As new construction starts remain lackluster, the battle cries amongst the installer ranks have become, “Return to retrofit!” However, this is often easier said than done. Russound’s brandnew audio distribution system is tailor-made for the retrofit market.
The system, called Collage, distributes signals throughout the home over existing power lines, meaning that virtually every home is a candidate. It consists of Collage Amplified Keypads (CAK1, $849) and the Collage Media Manager (CMM1, $549). The CMM1 supports up to 10 CAK1s and delivers up to three separate audio streams, either from Rhapsody or files (MP3, WMA, AAC, WAV) stored on a networked drive.
1. THE INSTALL
After unboxing the CAK1, I thought, “There’s no way this will fit inside a wall.” But, at 3.82 inches deep, it just fits in standard 2 x 4 walls with half-inch drywall.
Following a quick process where keypads are named and “bound” to the CMM1, each component is taken to the area where you are planning to install it. Because signals are transmitted over power line, logical locations are above light switches or electrical outlets. (Russound recommends mounting the center of the screen 59 inches above the floor.)
For the install in my 12-year old, 2,000-squarefoot home, I placed the CMM1 next to my router, with controllers in my dining room, living room, master bedroom, and master bathroom. The bathroom pad and the CMM1 were located as far apart as is possible in my home.
Once all devices are connected, the system checks and reports the signal strength of every device, called Gridcast Status. Collage uses Home- Plug 1.0+ Extended technology, and in my install every device reported a perfect 10. (Russound recommends at least a 6.)
Because installation requires connecting to high voltage, it must be installed by a licensed and qualified electrician, which will likely mean subbing this portion out. The actual backbox, power supply, power pocket, and keypad are really a design marvel, and once power connections have been made, they install quite easily into the wall.
Speakers wire directly to the CAK1 with up to 14-gauge wire and any type can be used. Russound offers a nice complement in the form of the Acclaim 7W51SFT, which is a single, stereo, square in-wall that could easily install directly above the CAK1.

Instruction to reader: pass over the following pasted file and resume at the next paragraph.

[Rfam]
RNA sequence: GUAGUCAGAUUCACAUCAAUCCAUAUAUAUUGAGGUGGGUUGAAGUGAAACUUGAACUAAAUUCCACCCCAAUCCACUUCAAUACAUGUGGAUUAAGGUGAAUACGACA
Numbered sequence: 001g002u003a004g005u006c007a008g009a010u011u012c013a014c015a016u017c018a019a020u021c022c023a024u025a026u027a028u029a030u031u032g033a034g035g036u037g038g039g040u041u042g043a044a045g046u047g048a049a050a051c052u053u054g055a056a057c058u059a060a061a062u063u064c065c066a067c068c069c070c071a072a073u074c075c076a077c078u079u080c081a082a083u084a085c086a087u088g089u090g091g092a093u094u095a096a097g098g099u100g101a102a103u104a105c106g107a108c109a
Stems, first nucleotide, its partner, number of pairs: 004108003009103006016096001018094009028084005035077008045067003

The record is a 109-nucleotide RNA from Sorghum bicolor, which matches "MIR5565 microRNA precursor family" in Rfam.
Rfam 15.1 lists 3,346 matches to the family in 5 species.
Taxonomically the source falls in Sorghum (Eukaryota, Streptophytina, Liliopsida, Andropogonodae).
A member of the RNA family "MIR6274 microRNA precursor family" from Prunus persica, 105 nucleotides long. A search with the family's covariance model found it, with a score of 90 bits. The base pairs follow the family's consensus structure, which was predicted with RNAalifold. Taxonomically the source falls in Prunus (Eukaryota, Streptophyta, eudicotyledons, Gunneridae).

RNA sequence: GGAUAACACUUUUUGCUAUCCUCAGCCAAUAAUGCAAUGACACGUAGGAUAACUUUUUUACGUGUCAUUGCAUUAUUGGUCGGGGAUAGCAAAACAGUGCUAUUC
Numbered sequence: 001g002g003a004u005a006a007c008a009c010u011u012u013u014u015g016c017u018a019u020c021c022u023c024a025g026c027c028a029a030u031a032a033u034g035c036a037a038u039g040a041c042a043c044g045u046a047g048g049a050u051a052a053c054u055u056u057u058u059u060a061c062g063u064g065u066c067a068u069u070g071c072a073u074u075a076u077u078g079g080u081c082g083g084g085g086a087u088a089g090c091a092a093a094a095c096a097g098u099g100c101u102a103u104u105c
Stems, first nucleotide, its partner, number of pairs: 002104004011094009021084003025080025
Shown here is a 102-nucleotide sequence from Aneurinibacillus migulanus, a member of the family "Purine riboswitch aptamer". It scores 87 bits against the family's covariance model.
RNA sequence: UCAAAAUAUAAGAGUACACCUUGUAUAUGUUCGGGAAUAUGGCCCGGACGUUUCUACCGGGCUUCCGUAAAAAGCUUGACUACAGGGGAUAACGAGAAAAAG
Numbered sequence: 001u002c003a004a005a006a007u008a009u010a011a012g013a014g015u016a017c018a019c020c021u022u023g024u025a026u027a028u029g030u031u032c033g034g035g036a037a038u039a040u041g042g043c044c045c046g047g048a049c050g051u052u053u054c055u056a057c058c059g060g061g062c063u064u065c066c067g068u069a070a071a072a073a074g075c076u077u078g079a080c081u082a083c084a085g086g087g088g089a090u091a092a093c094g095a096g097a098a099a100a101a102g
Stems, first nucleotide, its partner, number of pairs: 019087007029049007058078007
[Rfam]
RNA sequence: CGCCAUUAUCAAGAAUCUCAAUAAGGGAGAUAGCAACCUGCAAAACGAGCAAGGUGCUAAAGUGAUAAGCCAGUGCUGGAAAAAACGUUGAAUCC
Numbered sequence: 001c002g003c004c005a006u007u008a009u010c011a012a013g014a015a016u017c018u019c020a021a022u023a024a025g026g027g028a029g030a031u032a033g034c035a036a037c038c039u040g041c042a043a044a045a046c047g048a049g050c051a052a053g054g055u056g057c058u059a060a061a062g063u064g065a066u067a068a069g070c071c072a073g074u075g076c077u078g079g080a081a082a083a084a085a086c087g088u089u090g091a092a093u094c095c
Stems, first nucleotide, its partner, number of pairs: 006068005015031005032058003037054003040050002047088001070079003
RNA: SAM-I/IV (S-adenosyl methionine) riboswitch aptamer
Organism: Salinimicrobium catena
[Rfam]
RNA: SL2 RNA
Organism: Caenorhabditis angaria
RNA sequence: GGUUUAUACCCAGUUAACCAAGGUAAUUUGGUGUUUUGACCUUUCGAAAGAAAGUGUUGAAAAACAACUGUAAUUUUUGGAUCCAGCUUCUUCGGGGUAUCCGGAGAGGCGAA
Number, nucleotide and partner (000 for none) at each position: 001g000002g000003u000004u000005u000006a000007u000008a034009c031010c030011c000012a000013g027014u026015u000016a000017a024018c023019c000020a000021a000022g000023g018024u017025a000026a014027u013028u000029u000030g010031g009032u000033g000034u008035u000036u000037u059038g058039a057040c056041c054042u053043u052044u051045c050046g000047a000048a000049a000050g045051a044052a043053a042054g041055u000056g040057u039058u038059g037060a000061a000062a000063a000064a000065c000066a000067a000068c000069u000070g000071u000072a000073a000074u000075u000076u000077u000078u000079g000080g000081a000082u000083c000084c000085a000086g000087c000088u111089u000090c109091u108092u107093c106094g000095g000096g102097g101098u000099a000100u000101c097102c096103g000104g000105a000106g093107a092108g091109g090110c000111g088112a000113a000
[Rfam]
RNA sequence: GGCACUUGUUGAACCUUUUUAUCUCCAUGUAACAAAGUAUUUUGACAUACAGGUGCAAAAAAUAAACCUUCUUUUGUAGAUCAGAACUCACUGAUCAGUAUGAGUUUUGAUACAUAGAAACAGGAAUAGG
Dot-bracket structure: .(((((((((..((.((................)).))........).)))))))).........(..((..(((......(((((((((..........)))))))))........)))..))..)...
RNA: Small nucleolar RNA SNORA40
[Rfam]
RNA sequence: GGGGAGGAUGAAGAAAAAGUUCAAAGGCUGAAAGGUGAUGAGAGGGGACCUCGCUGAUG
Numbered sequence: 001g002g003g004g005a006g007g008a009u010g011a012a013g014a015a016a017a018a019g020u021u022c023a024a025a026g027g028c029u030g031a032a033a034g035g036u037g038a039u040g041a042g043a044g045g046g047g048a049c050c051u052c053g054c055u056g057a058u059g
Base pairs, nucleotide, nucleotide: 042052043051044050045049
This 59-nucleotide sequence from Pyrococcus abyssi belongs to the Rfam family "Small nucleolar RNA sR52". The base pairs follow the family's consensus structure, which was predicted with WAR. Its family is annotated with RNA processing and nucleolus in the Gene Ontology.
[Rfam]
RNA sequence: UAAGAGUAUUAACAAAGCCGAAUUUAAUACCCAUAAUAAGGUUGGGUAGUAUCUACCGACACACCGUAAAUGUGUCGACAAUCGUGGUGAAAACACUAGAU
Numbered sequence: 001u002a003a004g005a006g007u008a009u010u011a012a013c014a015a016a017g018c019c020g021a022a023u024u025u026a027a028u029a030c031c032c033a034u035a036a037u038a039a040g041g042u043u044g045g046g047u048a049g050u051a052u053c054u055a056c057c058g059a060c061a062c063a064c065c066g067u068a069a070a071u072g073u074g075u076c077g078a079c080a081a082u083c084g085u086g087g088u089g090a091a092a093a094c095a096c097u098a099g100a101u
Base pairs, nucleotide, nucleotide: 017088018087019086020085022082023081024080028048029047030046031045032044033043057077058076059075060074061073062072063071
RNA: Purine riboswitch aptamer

2. THE PERFORMANCE
Once everything was installed and the firmware updated, I activated Rhapsody and started listening. Keypad control is very intuitive, and could be explained to, and understood by, a new user in moments. Further, while the text is small, I found the screen easy to read.
The amplifier won’t be mistaken for audiophile quality, but it was certainly potent enough to drive my speakers to “rock on!” listening levels without distorting. I drove several different types from my pre-existing Sonance in-ceiling models, to some PSB bookshelves to an Acclaim 7W51SFT. Volume had a very usable range, and I generally listened at levels of 25 to 55 (out of 100). I really liked using the five-band EQ to finetune the sound to each room or speaker type, boosting, or trimming frequencies as desired.
The intercom offers point-to-point, wholehouse, and room monitoring options, and is a terrific value add-on.
3. THE VERDICT
Without question, Collage is a far easier path to retrofitting audio into a home, and a crew banging out a 10-room install in a single day is no stretch. Also, Gridcast performance, which was a perfect 10 in my home, indicates that the system should perform admirably in the real world. Additionally, Russound plans on-going upgrades to the Collage line-up, including new features and enhancements via firmware, an iPod dock, and a source bridge to connect legacy (CD, cable, satellite, etc.) sources or a composite CCTV camera for video images. With this in mind, recommending Collage as a way to tap into the potentially lucrative retro market is a no-brainer.